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Delta-Northwest Merger Raises Concerns Over Competition, Price Hikes

A newly announced Delta-Northwest airline merger proposal hit resistance on Capitol Hill Tuesday, where key Democrats say they’re concerned the plan will reduce competition and drive up prices.

One committee has scheduled a hearing looking into the airline deal, and at least two other panels plan on doing so.

House Judiciary Committee Chairman John Conyers, D-Mich., announced Tuesday he would hold a hearing April 24 that would feature Delta chief Richard H. Anderson and Northwest chief Douglas M. Steenland.

Rep. Jim Oberstar, D-Minn., announced his dismay over the deal to create the largest air carrier in the world. Oberstar chairs the House Transportation and Infrastructure Committee and likely will hold a hearing on the proposal in the coming weeks.

“I’m concerned about the effect this merger could have on the aviation industry,” Oberstar said, according to a release from his office. “It will trigger a cascade of mergers. You will wind up with three mega, global air carriers. And then what voice does an air traveler in International Falls or Minot, North Dakota, have? None."

Later in the day, Sen. Herb Kohl, D-Wis., also said he plans to hear testimony on his Senate Judiciary Subcommittee on Antitrust, Competition Policy, and Consumer Rights. He expressed concerns about airline competitiveness.

"A competitive airline industry is essential to both business and leisure travelers and the health of the American economy," Kohl said in a statement.

"While we understand the financial pressures under which the major airlines have been operating, it is nonetheless also vital that this deal does not lead to fare increases and service reductions. ... We are especially concerned with the consequences of this deal for travelers in small and mid-sized markets, many of whom already have the fewest choice for air carriers today," he continued.

Others have expressed cautious optimism, with Republican Sen. Saxby Chambliss of Georgia issuing a statement saying he hopes Delta keeps its Atlanta hub.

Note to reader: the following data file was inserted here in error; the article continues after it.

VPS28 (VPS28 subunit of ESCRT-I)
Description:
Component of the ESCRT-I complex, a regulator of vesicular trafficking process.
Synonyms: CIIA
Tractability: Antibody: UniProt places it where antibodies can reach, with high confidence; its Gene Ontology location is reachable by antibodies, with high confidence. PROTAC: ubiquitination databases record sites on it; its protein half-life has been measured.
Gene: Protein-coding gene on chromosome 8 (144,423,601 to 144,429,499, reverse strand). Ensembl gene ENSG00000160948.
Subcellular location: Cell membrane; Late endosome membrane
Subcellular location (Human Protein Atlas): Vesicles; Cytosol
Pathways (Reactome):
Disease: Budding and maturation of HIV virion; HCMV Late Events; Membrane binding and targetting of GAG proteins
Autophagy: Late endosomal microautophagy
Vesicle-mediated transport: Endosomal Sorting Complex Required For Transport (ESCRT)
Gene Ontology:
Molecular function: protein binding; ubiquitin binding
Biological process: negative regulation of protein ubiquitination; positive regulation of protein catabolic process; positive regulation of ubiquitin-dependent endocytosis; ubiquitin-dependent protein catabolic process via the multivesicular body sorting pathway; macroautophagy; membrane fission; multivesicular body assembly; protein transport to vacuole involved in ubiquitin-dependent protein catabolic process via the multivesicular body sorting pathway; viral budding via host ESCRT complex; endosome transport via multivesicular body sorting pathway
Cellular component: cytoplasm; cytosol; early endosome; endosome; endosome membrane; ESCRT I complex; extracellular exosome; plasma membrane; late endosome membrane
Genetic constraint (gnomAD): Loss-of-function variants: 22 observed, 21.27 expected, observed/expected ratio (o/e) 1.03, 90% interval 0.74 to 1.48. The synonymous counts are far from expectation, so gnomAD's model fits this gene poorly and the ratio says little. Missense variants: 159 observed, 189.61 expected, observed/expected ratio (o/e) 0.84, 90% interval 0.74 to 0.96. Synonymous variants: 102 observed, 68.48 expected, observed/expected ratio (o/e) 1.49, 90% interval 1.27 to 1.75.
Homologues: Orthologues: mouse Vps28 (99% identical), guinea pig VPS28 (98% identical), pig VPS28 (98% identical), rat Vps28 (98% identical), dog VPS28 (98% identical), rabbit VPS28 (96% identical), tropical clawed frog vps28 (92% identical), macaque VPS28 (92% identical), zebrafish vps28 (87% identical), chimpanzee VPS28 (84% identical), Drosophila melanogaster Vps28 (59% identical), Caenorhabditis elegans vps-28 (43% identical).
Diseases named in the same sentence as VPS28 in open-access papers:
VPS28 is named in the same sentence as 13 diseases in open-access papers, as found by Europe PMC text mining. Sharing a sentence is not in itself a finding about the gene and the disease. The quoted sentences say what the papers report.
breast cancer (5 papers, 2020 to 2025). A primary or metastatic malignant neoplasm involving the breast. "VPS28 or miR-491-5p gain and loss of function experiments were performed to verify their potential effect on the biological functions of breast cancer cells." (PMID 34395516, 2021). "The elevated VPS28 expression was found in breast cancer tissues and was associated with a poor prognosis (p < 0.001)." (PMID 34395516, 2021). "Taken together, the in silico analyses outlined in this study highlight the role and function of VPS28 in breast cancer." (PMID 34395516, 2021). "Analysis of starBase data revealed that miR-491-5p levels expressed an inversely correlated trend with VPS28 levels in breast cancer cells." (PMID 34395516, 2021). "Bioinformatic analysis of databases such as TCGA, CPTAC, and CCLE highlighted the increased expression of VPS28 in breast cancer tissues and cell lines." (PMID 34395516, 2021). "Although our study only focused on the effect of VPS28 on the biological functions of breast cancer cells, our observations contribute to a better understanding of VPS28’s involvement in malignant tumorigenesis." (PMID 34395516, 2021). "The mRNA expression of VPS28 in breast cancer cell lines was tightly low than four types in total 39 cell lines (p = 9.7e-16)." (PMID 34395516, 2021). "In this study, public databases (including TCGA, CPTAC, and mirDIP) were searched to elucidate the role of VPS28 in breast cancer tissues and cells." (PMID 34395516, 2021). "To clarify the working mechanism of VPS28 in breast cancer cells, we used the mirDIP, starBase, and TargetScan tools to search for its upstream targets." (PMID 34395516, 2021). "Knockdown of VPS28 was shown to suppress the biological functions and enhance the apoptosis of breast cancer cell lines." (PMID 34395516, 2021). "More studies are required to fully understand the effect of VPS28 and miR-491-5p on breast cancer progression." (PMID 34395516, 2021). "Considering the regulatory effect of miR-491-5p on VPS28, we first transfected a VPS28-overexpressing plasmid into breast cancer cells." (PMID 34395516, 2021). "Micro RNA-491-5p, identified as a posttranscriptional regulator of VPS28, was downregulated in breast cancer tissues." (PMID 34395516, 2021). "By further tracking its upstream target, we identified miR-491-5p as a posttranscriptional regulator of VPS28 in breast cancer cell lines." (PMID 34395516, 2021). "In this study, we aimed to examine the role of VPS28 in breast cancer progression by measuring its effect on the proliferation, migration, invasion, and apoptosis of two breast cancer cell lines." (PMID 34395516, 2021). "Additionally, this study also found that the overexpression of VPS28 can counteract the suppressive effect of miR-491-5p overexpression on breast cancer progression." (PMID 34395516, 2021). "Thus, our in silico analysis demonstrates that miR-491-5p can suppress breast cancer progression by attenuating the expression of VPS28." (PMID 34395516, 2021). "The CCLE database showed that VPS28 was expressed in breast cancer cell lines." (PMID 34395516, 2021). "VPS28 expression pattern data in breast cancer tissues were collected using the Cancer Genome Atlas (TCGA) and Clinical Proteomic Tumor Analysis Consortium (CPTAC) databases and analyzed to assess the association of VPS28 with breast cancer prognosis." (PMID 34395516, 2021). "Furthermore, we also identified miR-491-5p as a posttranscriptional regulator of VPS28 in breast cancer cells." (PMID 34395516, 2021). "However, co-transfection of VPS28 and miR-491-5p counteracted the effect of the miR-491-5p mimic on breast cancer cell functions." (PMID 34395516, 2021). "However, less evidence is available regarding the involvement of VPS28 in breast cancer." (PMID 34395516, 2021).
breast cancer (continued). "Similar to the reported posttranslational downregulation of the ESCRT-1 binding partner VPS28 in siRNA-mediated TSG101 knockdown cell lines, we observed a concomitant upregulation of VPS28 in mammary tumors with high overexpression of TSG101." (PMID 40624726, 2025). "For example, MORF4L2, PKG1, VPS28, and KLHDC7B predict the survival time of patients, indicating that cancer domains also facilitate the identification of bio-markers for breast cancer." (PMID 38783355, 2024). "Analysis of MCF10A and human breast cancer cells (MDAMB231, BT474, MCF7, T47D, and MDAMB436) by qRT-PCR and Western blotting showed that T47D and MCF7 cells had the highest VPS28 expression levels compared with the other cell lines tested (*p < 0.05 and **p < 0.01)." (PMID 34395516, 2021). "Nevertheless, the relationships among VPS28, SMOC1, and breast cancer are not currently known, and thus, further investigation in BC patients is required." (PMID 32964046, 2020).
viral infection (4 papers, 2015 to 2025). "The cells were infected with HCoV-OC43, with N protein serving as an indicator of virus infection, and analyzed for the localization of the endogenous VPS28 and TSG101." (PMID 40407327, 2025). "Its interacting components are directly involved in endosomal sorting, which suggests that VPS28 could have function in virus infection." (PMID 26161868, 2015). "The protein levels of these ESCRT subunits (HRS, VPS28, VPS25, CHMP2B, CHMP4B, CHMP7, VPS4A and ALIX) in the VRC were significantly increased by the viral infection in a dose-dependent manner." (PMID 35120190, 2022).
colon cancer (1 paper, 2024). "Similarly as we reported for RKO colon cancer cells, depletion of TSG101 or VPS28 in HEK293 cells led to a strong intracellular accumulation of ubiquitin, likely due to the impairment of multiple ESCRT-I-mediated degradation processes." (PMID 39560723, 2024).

"The bottom line is Georgia has always been home for Delta and that is the way it should remain for many more years. I look forward to further details on this merger and will continue working to ensure that the interests of all parties involved, the employees and the customers in particular, are met in the strongest way possible,' he said.

Under the proposed merger, valued at $3.6 billion, the carrier would be named Delta and would keep Delta's Atlanta base and Cincinnati hub. Executives from both airlines are aiming to close the deal by year's end and avoid a repeat of the 2001 failed merger of United Airlines and US Airways, which fell apart amid antitrust concerns.

If the deal becomes final, Delta shareholders will get a bigger company, while Northwest shareholders would get a 16.8 percent premium over Monday's closing stock prices.

Consumer advocates and employees are not excited about the deal, with travelers concerned about higher ticket fares and fewer destinations, and two of Northwest's largest unions declaring its opposition, saying the plan will further set back the airlines' under-funded pension programs.

Both air carriers have previously announced domestic capacity cuts for this year. Delta suggested no more are in the works, though it didn't rule out more in the future if fuel prices continue to rise.

House Transportation Committee spokesman Jim Berard said the deal could mean smaller communities losing flight service, and consolidation could turn into job losses and higher prices due to lack of competition.

But Berard acknowledged that Congress has only a small part to play in the merger's approval.

“Congress does not have a direct role in the negotiations,” Berard said, but “we can ask the important questions.”

Berard said that while no hearing has been scheduled yet, one will be soon, probably within the next month. He noted that Congress has no constitutional authority over the deal, but any hearings would be held with two specific audiences in mind: Officials at the Transportation and Justice departments. Both agencies must sign off on the merger.

Some lawmakers have also said they are looking forward to a healthy partnership.

"As a sitting member of the Transportation Committee that will review the merger, I must reserve my endorsement of the merger until the hearings have been completed. However, I am quite pleased that the merger plan calls for the continuation of CVG as a hub for the new combined airline," said Rep. Jean Schmidt, R-Ohio, whose district contains the Delta hub.

The House’s top Republican, Rep. John Boehner of Ohio, added that the merger is part of the industry trend.

“The benefits are important to both airlines,” Boehner told reporters Tuesday morning. “There's been consolidation in the industry for the last 25 years. And frankly, it's going to continue."

FOX News' Chad Pergram and Greg Simmons and The Associated Press contributed to this report.